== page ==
- Scale. If you don’t already have one, a gram scale such as this will be an important tool for you. You can keep track of the weight of the eggs if you wish. Keeping track of your females weight to make sure that she isn’t losing too much weight during the breeding season is also important. The last reason you need a scale is to keep track of the babies weights, to make sure they are growing and not losing weight.
Taking Care Of The Female
Make sure that your female crested gecko is at an appropriate weight for breeding. As the added stress of breeding and producing eggs on an underweight female can be detrimental to her health. Make sure that she gets a break from laying eggs during the winter, which should happen naturally. If it doesn’t happen, consider finding a cooler (NOT cold) spot to keep her so that she has the chance for a break. Make sure that she gets plenty of calcium – you can add a small bowl of calcium for her to lick from if you’re worried about her not getting enough.
The Actual Breeding
Crested geckos have a natural breeding cycle of about 8 – 9 months starting in the spring. How you go about putting the breeding pair together is up to you. Breeding pairs can be kept together year round if they get along, or put together for a shorter amount of time if the male is being aggressive and not leaving the female alone, and needs to be removed. Females only need to mate once to be able to produce eggs for quite a few months, so if separation is necessary the female can still produce viable eggs.
Mating generally takes place at night, so even if you do not see them mating, it is still very possible that they have. Depending on how your male behaves, mating can seem “gentler” with chirps and head bobbing, or seem more aggressive. As long as you keep an eye out making sure the female isn’t becoming distressed, all should be fine.
If breeding is successful (as it often is with crested geckos) the female will then lay two eggs every 30 – 45 days for the duration of the breeding season.
Setting Up The New Eggs
Once the female has laid her eggs in the egg box, you’ll need to move the eggs to their incubation box. To set up the container for the eggs, first you’ll obviously need your container (with a lid to keep moisture in). Make sure the lid of the container does have some air holes, as you want to allow some ventilation through. Fill the container about two thirds of the way with whatever incubation medium you have chosen (making sure to properly rinse it off first, removing any dust or debris). Make sure the medium you have chosen is damp and contains water, but is not soaking wet. Make sure to check that your medium has not dried out during any point of the incubation. If it has started to dry, just simply add more water in. Make sure to add the water beside the eggs, and not by dumping it on top.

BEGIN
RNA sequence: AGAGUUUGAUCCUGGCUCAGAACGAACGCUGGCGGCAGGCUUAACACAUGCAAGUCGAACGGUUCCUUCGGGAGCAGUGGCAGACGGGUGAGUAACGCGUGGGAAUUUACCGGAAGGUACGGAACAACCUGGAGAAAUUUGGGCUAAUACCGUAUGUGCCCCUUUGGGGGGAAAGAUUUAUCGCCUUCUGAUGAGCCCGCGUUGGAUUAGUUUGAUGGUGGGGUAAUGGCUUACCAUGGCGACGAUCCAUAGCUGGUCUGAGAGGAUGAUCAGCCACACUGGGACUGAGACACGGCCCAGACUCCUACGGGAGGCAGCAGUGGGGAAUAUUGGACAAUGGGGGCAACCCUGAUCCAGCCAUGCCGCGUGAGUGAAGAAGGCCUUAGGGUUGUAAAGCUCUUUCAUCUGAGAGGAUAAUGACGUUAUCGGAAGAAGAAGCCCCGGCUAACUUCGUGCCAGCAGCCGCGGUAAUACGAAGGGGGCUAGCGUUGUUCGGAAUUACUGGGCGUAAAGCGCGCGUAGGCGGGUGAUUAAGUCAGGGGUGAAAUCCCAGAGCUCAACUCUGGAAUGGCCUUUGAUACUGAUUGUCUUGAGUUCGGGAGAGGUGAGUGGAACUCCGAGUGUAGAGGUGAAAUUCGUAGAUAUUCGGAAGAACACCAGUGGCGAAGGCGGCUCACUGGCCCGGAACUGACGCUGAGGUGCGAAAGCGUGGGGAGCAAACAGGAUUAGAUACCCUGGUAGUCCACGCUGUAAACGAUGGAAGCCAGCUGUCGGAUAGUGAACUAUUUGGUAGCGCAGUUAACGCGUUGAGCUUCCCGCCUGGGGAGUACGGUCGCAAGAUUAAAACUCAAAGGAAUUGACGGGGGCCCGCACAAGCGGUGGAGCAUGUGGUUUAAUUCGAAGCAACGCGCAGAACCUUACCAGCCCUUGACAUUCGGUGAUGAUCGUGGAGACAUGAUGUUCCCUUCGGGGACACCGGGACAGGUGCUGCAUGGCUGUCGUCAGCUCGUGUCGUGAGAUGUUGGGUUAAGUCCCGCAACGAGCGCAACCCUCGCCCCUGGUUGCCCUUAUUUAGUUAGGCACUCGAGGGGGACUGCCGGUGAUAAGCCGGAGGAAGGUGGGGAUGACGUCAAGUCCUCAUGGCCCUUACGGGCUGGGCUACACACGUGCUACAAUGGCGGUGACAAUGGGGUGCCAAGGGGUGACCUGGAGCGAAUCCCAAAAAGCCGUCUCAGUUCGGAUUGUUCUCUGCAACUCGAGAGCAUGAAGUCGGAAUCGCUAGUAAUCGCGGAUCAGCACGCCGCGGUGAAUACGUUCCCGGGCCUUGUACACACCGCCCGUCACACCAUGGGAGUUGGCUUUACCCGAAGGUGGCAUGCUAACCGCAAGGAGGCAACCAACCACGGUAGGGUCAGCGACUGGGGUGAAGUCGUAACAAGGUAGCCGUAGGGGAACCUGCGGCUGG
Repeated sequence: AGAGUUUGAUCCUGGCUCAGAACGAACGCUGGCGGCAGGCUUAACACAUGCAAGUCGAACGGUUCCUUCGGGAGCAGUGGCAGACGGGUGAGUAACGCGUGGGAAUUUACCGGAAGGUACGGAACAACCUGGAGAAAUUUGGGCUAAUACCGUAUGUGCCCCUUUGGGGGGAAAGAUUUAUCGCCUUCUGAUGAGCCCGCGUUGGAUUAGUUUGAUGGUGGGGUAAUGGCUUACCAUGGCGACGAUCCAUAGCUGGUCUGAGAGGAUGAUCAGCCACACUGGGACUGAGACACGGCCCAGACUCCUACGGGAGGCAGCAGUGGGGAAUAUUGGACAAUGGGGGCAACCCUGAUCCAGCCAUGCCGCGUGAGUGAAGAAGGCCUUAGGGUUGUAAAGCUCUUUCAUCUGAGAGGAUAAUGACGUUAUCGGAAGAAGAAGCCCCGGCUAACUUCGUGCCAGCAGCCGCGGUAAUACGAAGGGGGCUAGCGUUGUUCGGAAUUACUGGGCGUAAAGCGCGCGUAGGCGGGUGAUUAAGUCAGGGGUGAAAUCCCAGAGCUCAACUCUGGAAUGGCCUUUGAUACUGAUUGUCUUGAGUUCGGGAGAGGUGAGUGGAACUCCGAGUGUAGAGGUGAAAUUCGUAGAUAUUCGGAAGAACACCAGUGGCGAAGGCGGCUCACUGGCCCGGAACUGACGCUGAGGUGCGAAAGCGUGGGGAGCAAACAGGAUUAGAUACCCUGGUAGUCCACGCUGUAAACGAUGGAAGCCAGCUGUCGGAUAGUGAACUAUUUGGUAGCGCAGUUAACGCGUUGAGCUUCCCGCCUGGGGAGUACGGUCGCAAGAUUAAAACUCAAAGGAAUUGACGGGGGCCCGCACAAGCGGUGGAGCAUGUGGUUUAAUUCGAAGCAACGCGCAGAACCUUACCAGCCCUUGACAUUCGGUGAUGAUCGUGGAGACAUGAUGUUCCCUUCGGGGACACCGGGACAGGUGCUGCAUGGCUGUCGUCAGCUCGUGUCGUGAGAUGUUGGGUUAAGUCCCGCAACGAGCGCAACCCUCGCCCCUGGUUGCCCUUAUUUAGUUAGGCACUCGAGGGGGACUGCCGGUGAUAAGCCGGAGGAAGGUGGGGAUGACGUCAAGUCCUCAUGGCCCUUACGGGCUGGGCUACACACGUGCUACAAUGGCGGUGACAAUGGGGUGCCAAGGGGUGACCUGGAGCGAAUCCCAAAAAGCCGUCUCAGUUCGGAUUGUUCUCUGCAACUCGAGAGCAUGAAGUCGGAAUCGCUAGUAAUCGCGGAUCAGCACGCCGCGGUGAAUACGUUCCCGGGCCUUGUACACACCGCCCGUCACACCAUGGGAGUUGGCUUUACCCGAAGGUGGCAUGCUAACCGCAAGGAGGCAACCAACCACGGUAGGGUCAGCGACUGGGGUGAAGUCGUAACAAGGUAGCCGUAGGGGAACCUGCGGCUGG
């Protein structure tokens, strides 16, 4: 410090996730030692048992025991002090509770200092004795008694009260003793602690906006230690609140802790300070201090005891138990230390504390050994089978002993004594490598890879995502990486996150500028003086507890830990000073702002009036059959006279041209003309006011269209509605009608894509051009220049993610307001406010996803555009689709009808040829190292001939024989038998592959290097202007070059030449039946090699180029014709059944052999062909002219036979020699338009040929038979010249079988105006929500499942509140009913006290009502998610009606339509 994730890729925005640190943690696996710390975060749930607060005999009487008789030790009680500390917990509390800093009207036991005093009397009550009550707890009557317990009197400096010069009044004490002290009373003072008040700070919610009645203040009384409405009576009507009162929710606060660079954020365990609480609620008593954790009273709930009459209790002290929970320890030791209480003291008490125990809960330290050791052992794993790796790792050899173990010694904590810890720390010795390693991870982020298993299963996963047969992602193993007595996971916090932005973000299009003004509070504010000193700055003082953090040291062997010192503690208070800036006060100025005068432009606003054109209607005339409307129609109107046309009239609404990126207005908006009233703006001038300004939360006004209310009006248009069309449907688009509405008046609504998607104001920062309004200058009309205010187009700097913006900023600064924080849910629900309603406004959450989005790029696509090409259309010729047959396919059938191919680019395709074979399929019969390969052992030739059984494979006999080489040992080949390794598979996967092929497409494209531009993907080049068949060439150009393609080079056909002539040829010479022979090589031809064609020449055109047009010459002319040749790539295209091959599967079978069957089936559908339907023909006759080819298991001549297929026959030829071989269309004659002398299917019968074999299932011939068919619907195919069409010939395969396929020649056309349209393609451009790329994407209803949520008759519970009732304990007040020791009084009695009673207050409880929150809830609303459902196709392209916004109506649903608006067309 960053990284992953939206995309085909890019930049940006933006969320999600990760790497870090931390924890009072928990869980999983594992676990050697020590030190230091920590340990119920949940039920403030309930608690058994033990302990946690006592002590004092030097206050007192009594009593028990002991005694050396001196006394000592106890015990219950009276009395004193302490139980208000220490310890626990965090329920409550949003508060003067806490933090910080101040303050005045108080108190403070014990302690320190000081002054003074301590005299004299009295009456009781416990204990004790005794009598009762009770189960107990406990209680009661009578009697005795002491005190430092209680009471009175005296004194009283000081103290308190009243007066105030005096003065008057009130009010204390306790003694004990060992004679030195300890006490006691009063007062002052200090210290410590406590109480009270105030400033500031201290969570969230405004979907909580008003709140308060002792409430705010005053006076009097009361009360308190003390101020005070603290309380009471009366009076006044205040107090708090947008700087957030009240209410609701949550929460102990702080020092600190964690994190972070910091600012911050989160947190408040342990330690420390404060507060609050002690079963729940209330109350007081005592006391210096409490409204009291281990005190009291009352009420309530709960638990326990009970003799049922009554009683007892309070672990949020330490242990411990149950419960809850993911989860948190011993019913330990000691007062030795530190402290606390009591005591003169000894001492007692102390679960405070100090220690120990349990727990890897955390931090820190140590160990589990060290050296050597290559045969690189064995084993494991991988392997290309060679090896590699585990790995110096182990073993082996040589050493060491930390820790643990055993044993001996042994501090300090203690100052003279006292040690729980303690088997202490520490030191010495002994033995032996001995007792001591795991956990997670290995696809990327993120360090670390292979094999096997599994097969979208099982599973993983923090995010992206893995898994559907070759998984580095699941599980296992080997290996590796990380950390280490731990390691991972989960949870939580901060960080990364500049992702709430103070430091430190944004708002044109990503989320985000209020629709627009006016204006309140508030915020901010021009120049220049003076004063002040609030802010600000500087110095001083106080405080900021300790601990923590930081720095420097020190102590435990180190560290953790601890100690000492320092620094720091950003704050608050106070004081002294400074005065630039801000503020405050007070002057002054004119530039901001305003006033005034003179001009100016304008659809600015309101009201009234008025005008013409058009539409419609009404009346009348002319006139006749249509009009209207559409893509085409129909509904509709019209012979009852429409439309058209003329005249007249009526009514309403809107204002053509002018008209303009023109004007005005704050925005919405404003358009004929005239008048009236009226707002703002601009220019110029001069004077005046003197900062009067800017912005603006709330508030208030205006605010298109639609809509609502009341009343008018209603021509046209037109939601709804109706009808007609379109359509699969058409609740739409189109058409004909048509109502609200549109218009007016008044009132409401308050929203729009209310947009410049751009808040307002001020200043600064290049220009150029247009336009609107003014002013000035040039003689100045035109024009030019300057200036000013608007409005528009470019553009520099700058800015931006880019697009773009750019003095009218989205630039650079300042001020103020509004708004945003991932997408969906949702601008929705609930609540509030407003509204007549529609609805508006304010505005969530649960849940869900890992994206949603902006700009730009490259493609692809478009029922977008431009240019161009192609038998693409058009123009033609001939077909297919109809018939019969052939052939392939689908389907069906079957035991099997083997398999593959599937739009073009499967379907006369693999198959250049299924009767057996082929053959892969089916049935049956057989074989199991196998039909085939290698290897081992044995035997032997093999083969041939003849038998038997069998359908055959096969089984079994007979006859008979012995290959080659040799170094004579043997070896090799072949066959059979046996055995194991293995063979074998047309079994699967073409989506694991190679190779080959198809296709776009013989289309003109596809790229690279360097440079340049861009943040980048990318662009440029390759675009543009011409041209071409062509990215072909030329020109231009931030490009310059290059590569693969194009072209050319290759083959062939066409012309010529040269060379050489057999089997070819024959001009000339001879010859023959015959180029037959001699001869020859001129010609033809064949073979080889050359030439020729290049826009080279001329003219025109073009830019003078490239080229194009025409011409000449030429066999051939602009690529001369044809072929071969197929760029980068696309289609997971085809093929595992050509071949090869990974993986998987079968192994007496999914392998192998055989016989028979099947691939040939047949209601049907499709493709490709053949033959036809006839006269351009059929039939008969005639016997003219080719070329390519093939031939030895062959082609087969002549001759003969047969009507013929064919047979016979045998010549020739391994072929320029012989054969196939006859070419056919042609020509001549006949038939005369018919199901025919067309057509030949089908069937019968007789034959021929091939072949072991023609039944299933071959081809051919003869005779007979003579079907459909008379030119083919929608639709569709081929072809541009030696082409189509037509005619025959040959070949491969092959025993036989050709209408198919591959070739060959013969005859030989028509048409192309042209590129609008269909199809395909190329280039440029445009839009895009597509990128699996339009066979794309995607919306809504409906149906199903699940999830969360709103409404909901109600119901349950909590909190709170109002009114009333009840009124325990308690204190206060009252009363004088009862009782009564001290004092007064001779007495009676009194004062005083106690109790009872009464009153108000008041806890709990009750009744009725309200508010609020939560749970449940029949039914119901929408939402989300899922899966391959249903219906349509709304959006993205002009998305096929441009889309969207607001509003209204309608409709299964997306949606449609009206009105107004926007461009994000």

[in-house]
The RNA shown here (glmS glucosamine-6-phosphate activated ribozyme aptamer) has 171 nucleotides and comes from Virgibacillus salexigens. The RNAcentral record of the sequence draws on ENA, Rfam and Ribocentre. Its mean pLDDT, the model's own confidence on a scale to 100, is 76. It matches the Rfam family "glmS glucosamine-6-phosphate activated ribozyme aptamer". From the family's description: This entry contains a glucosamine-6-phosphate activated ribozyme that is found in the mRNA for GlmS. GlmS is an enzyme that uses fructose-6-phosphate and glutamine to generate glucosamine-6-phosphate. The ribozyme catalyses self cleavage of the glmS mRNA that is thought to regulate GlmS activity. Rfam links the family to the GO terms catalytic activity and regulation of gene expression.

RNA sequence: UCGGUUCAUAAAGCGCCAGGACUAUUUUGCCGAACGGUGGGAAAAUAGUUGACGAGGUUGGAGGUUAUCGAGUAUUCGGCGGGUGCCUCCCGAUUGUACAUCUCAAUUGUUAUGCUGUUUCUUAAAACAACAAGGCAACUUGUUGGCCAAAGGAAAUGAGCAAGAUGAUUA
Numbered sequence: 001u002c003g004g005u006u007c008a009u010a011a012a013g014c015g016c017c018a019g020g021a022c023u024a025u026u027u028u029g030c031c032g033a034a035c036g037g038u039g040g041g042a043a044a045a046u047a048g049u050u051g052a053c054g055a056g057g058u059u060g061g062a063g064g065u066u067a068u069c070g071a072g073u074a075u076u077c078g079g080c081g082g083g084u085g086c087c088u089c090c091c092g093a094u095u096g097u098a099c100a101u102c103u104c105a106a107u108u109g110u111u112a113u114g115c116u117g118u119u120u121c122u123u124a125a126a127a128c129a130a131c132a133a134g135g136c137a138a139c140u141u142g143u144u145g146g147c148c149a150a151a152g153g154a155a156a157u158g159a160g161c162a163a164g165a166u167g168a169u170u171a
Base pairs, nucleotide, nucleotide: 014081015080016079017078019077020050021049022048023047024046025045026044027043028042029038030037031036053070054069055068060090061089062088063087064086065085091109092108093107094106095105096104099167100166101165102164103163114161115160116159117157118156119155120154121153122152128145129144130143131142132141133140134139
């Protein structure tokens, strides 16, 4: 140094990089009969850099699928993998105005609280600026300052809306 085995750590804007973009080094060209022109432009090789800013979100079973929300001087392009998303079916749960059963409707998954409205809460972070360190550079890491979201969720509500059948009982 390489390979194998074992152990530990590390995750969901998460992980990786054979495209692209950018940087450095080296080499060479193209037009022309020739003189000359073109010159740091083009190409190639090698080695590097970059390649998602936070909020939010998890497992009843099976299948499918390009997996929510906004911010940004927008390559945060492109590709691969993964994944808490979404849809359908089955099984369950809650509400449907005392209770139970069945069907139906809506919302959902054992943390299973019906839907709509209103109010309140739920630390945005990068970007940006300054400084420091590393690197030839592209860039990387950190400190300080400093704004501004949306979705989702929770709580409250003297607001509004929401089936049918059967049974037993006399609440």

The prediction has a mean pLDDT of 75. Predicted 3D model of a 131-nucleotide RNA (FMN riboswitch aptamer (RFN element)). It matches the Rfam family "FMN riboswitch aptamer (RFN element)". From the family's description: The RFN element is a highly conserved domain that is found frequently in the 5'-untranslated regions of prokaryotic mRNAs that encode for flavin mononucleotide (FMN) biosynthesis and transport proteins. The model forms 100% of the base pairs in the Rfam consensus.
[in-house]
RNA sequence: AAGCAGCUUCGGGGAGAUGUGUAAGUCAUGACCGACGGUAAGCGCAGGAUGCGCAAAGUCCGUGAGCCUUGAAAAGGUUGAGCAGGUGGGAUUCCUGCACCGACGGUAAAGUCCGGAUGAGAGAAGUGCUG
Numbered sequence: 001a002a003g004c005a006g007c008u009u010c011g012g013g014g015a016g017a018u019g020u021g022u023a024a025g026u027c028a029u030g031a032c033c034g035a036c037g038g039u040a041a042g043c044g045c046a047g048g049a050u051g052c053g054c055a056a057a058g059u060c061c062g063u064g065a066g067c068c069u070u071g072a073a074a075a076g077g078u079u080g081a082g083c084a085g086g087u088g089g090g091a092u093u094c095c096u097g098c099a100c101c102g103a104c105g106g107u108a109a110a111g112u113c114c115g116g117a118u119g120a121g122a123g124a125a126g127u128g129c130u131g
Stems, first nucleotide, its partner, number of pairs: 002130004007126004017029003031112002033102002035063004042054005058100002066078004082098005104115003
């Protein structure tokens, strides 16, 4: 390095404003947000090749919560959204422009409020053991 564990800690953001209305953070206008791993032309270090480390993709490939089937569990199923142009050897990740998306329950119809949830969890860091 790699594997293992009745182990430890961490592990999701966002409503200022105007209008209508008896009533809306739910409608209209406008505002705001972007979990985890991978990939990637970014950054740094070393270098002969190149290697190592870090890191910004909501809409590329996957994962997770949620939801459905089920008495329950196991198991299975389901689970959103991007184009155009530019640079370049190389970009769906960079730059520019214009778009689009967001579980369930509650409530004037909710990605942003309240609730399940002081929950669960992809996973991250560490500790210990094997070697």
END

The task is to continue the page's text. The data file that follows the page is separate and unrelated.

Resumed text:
Once the female has laid the eggs, carefully remove the lay box from the enclosure. Take the eggs from the lay box and transfer them to the incubation box, making sure not to rotate the eggs as you do so. It is best to leave them facing up the same direction that you found them in. You can make a soft mark on the egg using pencil to make sure you know which way is up for the egg. You can then put the lid on and put them wherever your incubation spot is.
Incubation Times and Temperatures
Crested geckos eggs can be incubated at room temperature, around 72 – 78 degrees Fahrenheit. Unlike many species of geckos, as long as you are able to keep your breeding area at adequate room temperature, you will not need any additional heating or lights. If your house gets extremely hot in the summer, you will have to make sure you have an area you are able to move the eggs to cool down and be at proper temperatures again.
The eggs can incubate anywhere from 60 – 120 days. If incubated at the warmer end of the room temperature scale, they will hatch earlier around the 60 or 70 day mark, and tend to be on the smaller size. If incubated on the cooler end of the scale they can take up to (or more than) 120 days to incubate, however the hatchlings tend to come out slightly bigger and stronger if allowed this extra time to incubate.
Candling Eggs And Checking For Duds
Eggs that are fertile and are most likely to turn into babies will have a smooth, leathery, blemish free white shell. Any eggs that are discoloured or have slight lines on them are still possibly viable, but keep an eye on these as they may be duds. Eggs that are hardened or dried out are not viable, and are best to be tossed. Within a couple hours, or days, when you candle the eggs you should be able to see a red dot surrounded by a red circle. This means that the eggs are fertile, and if all goes well will grow into baby geckos.